Philip IV in Brown and Silver

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Philip IV in Brown and Silver
Felipe IV de castaño y plata, by Diego Velázquez.jpg
Artist Diego Velázquez
Year 1635
Type oil on canvas
Dimensions 199 cm × 113 cm (78 in × 44 in)
Location National Gallery, London

The Portrait of Philip IV or Philip IV in Brown and Silver is a portrait of Philip IV of Spain painted by Diego Velázquez. It is sometimes known as Silver Philip and is now in the National Gallery in London. It was the main portrait of Philip painted by Velázquez in the 1630s, used as the model for many workshop versions.[1]

The date of the work is not certain - the National Gallery website gives 1631/32, whilst Carrassat gives 1635 - but it was definitely the first portrait the artist produced after his first trip to Italy, in that it adopts the softer and more colourful palette of the Venetian school. There is some evidence that the portrait may have taken a number of years to complete, accounting for the uncertainty.[2] Life size, it is unlike most portraits of Philip IV, in that it does not show him in his usual wholly black costume. Instead it shows him in a brown and silver embroidered costume (thus giving the portrait its name), painted with small rapid strokes, and wearing the insignia of the Order of the Golden Fleece on a golden chain. There are several pentimenti that fine tune the composition. The signature is on the letter Philip holds, a fictive petition from the painter to him. This is a sign of the importance Velázquez attached to the work, as he only signed a few of his paintings.[3]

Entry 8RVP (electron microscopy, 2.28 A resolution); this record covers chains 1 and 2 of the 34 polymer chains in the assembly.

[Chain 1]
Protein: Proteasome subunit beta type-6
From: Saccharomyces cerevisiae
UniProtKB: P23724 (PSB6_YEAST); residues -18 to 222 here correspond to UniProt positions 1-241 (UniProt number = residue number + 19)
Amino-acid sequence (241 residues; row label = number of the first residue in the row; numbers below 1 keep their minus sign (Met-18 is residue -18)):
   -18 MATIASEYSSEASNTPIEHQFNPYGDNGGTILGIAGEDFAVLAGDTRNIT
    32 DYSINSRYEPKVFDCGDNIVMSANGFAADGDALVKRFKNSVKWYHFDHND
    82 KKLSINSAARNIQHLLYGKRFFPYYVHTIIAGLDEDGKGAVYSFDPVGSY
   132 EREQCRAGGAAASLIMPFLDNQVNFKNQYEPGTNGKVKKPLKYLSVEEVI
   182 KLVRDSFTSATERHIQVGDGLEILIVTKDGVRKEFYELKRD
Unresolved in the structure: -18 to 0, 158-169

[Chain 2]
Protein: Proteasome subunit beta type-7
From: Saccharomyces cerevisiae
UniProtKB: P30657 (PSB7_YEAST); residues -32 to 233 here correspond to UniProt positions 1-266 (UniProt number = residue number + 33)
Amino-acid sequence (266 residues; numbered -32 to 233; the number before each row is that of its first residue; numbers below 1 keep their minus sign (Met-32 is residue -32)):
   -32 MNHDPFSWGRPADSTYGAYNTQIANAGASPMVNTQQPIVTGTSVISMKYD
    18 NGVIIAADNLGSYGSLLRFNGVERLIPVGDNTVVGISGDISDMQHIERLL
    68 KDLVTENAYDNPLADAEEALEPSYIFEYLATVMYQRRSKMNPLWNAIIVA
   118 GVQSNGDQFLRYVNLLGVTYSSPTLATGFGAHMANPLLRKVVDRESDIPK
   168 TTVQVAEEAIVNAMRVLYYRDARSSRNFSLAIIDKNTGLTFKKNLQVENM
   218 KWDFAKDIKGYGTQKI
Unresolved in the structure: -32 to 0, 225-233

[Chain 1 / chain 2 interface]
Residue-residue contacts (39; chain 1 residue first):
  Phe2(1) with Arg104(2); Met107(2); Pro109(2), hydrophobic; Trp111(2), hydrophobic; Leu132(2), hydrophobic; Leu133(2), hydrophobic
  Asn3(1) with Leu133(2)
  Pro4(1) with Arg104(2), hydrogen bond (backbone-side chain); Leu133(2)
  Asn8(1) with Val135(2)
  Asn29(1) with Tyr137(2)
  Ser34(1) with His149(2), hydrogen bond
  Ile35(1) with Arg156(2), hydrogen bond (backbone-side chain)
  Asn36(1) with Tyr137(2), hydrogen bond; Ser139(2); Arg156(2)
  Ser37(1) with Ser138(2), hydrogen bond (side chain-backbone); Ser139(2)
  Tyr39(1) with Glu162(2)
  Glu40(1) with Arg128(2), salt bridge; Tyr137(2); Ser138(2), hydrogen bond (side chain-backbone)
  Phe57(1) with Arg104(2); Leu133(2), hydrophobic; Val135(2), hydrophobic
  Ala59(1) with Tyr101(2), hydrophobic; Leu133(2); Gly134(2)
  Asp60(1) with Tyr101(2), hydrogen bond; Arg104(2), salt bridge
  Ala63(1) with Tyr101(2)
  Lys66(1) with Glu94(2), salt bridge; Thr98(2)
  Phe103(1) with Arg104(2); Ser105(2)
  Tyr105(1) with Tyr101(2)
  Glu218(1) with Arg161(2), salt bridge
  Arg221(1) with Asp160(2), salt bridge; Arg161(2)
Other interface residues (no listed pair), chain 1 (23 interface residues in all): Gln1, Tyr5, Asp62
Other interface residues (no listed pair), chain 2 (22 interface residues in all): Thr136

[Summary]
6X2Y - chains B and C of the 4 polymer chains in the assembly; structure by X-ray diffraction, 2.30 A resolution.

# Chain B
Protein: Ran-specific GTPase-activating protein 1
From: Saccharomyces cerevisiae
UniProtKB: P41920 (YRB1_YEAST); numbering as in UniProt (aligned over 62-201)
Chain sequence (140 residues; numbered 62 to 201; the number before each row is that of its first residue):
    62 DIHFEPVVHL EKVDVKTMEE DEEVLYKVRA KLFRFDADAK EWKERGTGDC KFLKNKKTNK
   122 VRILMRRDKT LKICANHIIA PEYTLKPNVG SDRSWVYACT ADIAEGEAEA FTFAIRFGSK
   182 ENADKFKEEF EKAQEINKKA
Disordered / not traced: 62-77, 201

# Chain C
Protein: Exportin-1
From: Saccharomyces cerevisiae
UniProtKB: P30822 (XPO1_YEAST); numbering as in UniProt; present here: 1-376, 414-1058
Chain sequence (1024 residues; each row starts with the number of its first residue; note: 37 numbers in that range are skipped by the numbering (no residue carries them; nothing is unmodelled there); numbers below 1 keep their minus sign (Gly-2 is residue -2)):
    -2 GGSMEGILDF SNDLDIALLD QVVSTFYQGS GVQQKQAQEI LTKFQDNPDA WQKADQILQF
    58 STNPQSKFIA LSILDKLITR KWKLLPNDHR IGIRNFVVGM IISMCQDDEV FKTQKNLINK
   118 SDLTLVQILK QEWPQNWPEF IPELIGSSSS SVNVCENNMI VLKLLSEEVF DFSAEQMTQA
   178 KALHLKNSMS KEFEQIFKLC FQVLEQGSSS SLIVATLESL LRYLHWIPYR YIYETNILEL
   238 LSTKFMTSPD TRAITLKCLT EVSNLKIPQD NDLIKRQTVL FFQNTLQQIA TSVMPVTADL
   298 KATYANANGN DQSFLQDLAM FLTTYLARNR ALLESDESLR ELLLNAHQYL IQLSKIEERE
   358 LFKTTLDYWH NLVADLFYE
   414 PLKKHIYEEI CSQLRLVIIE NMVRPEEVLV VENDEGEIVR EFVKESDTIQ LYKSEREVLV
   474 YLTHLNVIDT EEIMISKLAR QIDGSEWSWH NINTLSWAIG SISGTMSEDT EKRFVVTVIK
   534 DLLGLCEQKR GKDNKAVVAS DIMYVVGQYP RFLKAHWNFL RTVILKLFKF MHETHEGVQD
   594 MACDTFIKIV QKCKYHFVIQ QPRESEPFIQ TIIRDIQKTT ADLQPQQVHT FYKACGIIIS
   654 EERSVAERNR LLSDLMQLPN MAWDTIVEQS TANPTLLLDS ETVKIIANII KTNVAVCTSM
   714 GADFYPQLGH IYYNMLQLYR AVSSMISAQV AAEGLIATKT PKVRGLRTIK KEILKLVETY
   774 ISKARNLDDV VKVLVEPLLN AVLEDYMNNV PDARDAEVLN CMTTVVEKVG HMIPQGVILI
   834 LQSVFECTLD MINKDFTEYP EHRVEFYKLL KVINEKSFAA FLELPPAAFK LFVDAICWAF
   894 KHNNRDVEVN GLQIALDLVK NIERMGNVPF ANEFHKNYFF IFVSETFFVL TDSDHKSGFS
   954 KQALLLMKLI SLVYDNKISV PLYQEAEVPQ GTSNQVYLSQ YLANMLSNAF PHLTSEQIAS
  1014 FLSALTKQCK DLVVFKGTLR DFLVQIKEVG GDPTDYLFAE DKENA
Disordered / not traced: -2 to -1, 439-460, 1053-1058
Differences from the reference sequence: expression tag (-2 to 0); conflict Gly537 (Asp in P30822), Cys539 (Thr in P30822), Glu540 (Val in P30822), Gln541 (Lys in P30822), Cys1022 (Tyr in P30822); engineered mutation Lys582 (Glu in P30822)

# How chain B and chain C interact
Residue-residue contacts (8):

Provenance[edit]

It was almost certainly the painting on display in the library at the Escorial outside Madrid from the mid-17th century until 1809, when it was removed on the orders of Joseph Bonaparte, who had been placed on the throne of Spain by his brother Napoleon. He presented it to a General Desolle, despite a civil servant asking him to present a less important work. Desolle's daughter sold it after the general's death to the English collector William Thomas Beckford, on whose death in 1844 it was inherited by his son-in-law, the 10th Duke of Hamilton. It was bought by the National Gallery for £6,300 at the 1882 Hamilton Palace Sale, a very high price for a Spanish painting at the time.[4]

Notes[edit]

  1. ^ MacLaren, 114
  2. ^ MacLaren, 115
  3. ^ MacLaren, 114-115
  4. ^ MacLaren, 114, 116; Reitlinger, I, 135

References[edit]

  • Carrassat, P.F.R., Maestros de la pintura, Spes Editorial, S.L., 2005. ISBN 84-8332-597-7
  • Neil MacLaren, revised Allan Braham, The Spanish School, National Gallery Catalogues, 1970, National Gallery, London, ISBN 094764546
  • Reitlinger, Gerald; The Economics of Taste, Vol I: The Rise and Fall of Picture Prices 1760-1960, Barrie and Rockliffe, London, 1961

Further reading[edit]

  • Carr, Dawson W. and Bray, Xavier (eds.), Velázquez, 2006, National Gallery London, ISBN 1-8570-9303-8
  • Velázquez , exhibition catalog of 1990 from The Metropolitan Museum of Art (fully available online as PDF), which contains material on this painting (see index)

External links[edit]